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Economic liberty: Pols should take notice before taking office

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As the debate over the most recent election cycle and party strategies winds down in the United States, it is worth noting as a backdrop that the Fraser Institute of Canada has just released its Economic Freedom of North America (EFNA) index. After all, elections have consequences, and policy fallout from them will have an impact on economic freedom — and thus, human well-being.

Fraser’s “All-government index” attempts to measure and rank the degree to which states in Mexico and the United States, and Canadian provinces, are economically free. It includes national and subnational-level data to help the policymaker or curious citizen compare states and provinces to each other. The Fraser Institute has published these rankings since 2002, and its most recent iteration identifies New Hampshire as the freest among 92 subnational units of government comprising Mexico, the U.S. and Canada.

The Live Free or Die State is first among the eight U.S. states that sit atop the rankings, followed by a Canadian entry, the western province of Alberta. The worst performing province is Newfoundland. Unfortunately for Mexico, its top performing state, Jalisco, is 61st. It is home to the highly populated city of Guadalajara, north of Mexico City. All Mexican states earned economic freedom ranks behind their U.S. and Canadian counterparts.

The Fraser Institute also ranks these subnational units of government within their own nations, ignoring national policies that affect them. In the United States, New Hampshire is on top, followed by Florida, Virginia, Texas and Tennessee as the most free. The least free are Vermont, California, Alaska, West Virginia and then New York, which sits in the 50th spot. Canada’s subnational top- and bottom-ranked provinces are Alberta and Quebec. Mexico’s top state in Fraser’s subnational index is again Jalisco. Its worst ranking is reserved for Zacatecas.

It is worth lingering over Zacatecas. One of the authors of the Fraser Institute’s index report, José Torra of Mexico City, tells me that Zacatecas was one of five Mexican states that loses more citizens than other states to emigration to other countries, including to the United States, which may be a function of having such limited economic freedom.

Where your state ends up in the rankings matters. Research by academics who look at data in the EFNA index find associations between economic freedom and well-being. One academic study published in 2019 found that a 10 percent increase in freedom is associated with a 5 percent increase in inflation-adjusted gross state product. That is a key measure of state-level economic growth or decline.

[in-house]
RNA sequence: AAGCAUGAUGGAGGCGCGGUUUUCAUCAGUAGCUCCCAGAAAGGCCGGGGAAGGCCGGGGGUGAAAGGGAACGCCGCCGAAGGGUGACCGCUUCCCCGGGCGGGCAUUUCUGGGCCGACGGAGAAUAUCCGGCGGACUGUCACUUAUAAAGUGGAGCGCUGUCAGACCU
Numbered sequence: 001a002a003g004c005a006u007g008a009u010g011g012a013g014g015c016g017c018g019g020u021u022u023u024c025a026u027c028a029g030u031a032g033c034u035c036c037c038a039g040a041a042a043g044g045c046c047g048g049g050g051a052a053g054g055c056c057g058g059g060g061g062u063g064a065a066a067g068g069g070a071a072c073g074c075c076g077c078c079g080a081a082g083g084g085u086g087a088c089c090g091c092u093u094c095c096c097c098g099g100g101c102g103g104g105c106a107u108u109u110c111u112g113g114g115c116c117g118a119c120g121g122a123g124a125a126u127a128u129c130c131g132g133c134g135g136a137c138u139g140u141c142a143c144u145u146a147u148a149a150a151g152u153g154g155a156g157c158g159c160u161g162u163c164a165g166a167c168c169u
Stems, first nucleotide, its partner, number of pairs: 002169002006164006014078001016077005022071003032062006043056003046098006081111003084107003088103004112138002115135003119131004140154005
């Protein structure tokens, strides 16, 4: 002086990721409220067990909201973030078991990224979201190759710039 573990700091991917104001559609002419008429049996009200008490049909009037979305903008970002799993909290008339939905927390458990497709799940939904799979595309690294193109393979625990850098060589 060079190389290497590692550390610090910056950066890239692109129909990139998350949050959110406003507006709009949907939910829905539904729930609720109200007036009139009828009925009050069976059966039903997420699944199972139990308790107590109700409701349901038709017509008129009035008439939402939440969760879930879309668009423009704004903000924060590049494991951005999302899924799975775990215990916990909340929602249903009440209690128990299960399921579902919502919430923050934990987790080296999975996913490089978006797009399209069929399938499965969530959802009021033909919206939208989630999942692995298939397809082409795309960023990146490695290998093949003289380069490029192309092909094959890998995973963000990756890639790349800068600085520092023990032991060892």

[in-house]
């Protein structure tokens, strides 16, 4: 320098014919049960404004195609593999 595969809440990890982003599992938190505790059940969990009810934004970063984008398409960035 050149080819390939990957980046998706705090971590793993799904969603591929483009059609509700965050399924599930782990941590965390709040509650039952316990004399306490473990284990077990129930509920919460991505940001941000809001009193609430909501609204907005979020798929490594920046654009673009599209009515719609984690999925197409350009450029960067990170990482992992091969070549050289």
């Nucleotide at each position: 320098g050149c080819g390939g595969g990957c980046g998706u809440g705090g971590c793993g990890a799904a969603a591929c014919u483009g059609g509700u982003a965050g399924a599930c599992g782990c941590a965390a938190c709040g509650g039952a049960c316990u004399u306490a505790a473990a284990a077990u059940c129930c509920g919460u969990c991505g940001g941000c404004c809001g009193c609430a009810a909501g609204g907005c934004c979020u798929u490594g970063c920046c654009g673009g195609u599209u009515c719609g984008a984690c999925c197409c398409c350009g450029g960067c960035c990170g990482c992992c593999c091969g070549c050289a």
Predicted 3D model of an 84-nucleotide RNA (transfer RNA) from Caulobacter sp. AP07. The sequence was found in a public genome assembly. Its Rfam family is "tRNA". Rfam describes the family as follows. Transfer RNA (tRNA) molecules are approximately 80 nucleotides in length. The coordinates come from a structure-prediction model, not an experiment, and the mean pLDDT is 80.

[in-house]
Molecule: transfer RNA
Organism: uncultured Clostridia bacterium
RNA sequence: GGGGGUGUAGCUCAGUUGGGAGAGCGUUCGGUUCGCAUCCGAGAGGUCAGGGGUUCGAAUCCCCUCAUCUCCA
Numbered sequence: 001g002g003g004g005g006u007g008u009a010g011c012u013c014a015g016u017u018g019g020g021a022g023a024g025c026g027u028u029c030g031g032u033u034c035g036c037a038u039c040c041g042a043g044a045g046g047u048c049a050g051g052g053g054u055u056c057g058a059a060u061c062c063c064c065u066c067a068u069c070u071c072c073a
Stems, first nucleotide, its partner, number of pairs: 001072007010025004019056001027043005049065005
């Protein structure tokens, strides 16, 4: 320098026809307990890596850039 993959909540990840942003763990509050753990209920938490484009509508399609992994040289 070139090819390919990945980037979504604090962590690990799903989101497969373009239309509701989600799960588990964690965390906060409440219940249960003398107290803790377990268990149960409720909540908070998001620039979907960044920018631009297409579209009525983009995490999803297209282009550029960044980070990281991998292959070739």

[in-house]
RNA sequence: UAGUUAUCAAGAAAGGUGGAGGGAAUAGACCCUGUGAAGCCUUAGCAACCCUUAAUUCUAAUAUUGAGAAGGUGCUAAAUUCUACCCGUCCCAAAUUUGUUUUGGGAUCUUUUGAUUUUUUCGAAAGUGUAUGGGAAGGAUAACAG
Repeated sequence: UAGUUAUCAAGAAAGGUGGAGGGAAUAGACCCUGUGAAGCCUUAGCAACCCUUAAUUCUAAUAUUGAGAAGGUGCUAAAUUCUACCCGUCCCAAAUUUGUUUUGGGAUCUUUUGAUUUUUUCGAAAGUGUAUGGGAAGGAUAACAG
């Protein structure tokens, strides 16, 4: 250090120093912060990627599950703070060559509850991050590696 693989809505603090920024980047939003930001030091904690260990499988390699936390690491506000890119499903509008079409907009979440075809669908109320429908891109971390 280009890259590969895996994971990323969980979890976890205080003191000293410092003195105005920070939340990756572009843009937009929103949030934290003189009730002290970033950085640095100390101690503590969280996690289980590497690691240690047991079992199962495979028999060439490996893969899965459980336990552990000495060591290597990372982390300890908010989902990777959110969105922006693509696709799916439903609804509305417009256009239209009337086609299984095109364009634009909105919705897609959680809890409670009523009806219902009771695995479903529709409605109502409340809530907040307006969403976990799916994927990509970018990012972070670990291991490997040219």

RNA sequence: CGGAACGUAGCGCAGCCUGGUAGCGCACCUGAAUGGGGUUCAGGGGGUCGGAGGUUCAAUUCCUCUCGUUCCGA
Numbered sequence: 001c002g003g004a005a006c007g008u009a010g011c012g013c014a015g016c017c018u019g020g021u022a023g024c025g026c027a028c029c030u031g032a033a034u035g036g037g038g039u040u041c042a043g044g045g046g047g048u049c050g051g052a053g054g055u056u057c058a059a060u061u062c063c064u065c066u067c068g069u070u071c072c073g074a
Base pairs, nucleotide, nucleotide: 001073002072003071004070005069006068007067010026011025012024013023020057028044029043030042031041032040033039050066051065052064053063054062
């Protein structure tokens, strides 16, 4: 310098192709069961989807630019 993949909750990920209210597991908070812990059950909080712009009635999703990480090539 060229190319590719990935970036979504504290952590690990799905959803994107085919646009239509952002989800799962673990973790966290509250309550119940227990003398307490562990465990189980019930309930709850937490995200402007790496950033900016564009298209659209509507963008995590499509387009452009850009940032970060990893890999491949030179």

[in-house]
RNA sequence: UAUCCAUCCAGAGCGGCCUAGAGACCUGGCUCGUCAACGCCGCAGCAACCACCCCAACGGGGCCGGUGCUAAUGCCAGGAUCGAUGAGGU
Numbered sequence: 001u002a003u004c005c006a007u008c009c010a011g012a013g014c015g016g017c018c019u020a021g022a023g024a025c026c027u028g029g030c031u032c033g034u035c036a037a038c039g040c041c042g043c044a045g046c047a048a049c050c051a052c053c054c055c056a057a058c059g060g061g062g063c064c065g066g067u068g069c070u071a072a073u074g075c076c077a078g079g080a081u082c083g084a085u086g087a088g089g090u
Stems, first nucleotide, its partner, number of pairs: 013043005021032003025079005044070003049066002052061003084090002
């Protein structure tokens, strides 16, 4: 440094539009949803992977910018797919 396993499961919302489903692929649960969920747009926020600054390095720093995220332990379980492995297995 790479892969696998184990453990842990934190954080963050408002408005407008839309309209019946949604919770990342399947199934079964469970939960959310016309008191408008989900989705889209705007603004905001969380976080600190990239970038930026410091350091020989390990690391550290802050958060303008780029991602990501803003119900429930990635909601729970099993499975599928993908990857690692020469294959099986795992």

It is not the only study to use the index, either. Since 2002, more than 300 academic and policy-related research studies and articles have used the index to examine economic freedom and well-being. The subjects are as varied as economic growth, state business incentives and entrepreneurship, decisions on firm location, and even elderly female labor force participation. As a brief aside, and according to the latter study, “a one unit increase in the labor market freedom index appears to induce a 5.3 percent to 6.88 percent increase in the female labor force participation rate of women aged 65 years and older.”

The Fraser Institute notes in this year’s study that a yawning gap exists between those states and provinces in the bottom quintile of economic freedom and those in the top two when it comes to income per capita. That should not be a surprise. Governments that actively thwart free, peaceful and voluntary exchanges are likely to have less of them. After all, how many indices in the world point to North Korea, Cuba and Venezuela as wealth- and opportunity-creating machines? I challenge the reader to find one.

The U.S. election cycle is basically over. Some pols lament its results. Others are celebrating wins. All of them should pause before they take office and read the new Fraser Institute report on economic freedom and its related evidence. They demonstrate that economic freedom is a powerful tool that facilitates human flourishing and — by extension — for making your state, province, nation or the world a better place.

Michael LaFaive is senior director of the Morey Fiscal Policy Initiative for the Mackinac Center for Public Policy in Midland, Mich. Follow him on Twitter @lafaive.  

Tags Economic freedom Fraser Institute New Hampshire North America

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